What is intensive housing management?

Intensive Housing Management (IHM) is the collective term for all the additional ‘services’ provided in supported housing or in sheltered housing over what is typically provided in general needs housing.

General Needs housing is your common or garden council flat or house which is rented unfurnished and is a self-contained unit for which you have exclusive occupation and exclusive possession of that unit.

So in sheltered housing you may have communal areas which are furnished and in some models a resident warden service. The provision of a furnished communal area and of a resident warden are additional to the standard services provided in general needs housing and are a simple way of describing intensive housing management or IHM.

IHM ‘services’ are also part of the tenancy agreement and are part of the provision of the housing rental and as such their costs are funded through Housing Benefit if they are eligible services

Supported Housing – comes in many forms and with many levels of IHM.  The most intensive IHM services are to be found in temporary and emergency housing models such as refuges and homeless hostels.  At their simplest form refuge and hostel need to be furnished as residents entering them dont have furnishings; and because many of them are emergency access services which admit new residents at any time of the day and every day of the year, they need resident staffing to achieve this.

A good example is refuge and hostel provision and below are just some of the necessary expenditure items that comprise intensive housing management in such a setting and are claimable from Housing Benefit:

Individual rooms need to have beds, mattresses, bedding, wardrobes, chests of drawers, cots, carpeting, waterproof mattress coverings, carpets and curtains (note all soft furnishings need to comply with fire retardency regulations and insurances also dictate this too). All fixtures such as beds, wardrobes etc., also need to be more durable than ones typically found in domestic settings such is the wear and tear they receive from having so many occupants in any year.  Increasingly in hostel settings social services departments are dictating such items as desks in all rooms for care leavers etc.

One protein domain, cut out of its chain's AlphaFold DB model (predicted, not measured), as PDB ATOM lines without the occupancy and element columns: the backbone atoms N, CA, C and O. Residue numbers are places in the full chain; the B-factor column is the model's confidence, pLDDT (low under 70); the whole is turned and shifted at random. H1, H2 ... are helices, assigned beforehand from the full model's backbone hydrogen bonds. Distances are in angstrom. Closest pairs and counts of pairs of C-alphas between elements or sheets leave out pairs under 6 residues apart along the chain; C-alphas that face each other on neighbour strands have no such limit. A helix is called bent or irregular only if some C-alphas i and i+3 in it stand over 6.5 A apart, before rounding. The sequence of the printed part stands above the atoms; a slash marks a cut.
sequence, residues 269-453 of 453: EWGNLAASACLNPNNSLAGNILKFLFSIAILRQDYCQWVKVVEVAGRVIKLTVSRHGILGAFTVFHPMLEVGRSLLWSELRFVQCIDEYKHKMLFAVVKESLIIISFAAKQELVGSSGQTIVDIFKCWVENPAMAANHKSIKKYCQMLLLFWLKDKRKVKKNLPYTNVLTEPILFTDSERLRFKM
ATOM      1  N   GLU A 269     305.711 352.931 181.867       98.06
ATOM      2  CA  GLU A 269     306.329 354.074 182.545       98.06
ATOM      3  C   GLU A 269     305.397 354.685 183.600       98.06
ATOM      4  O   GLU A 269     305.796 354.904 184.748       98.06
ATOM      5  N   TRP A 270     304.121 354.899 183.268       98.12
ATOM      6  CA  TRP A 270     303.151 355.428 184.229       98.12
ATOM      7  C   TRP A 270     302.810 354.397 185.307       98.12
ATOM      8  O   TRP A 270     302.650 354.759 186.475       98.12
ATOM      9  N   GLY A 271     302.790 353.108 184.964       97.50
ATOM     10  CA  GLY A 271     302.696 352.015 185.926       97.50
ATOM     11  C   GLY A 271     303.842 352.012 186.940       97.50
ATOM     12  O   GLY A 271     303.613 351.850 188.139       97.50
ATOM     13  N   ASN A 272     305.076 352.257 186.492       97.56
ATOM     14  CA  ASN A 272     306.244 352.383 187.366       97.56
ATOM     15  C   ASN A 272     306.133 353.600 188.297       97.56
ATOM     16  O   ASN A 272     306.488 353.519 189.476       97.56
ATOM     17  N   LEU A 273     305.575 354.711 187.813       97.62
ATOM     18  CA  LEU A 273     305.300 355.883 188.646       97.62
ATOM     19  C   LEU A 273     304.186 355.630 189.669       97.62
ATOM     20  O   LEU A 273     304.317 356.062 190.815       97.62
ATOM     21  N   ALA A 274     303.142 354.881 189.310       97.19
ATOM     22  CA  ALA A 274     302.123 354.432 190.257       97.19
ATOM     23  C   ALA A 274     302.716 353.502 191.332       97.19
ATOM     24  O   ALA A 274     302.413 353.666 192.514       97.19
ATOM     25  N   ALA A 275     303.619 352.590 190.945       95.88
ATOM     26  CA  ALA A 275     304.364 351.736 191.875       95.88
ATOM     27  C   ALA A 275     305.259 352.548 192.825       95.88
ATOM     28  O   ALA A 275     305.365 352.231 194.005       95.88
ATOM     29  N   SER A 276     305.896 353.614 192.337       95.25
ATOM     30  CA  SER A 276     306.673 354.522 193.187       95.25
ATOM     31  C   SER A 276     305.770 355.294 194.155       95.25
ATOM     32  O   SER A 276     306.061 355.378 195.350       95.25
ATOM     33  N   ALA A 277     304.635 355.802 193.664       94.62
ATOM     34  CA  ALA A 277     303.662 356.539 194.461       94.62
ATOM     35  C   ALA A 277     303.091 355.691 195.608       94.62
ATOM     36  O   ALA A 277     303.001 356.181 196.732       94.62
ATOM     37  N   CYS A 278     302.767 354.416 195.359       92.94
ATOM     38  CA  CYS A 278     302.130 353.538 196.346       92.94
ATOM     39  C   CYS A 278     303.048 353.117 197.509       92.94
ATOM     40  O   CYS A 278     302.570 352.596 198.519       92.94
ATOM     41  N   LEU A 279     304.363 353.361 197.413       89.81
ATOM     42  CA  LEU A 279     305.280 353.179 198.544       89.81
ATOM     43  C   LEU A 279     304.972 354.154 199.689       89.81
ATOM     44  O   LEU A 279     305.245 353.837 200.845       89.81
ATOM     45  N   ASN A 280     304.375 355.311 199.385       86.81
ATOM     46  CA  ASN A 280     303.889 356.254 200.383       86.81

Communal areas typically comprise:

  • a communal living area furnished with settees, coffee tables, TV, etc
  • communal kitchens with all white goods, cutlery, crockery and all the usual things one finds in a domestic kitchen as well as fire blankets and fire extinguishers
  • communal toilets and bathrooms – with sanitary hoppers as well as all usual domestic items found in bathrooms – additional requirements could include yearly water testing requirements and other health and safety matters
  • communal laundry – commercial washers and dryers due to heavy usage
  • communal areas such as stairs – all need carpeting and decoration and will have higher repair and decoration costs due to very heavy usage – also need emergency lighting and fire, smoke and CO2 alarms
  • communal garden and playground area – childrens playground equipment is an eligible cost in making up the intensive housing management rent in refuges

Staffing – as emergency accommodation staff need to be on hand 24/7 and 365 days per year.  What is often overlooked in 24/7 provision is that unlike a Monday to Friday office provision staffing always needs to be covered and such services cant ‘make do’ if a member of staff is unable to come to work.  This means that each full-time equivalent (FTE) post is in fact 1.19 members of staff to cover holidays, sickness, training and other absences – and that 1.19 figure does not factor in maternity or paternity leave. Hence IHM staffing costs are much higher in 24/7 provision.

There are many more costs such as the internal decoration of the building usually lies with the support and IHM provider and not with the landlord.

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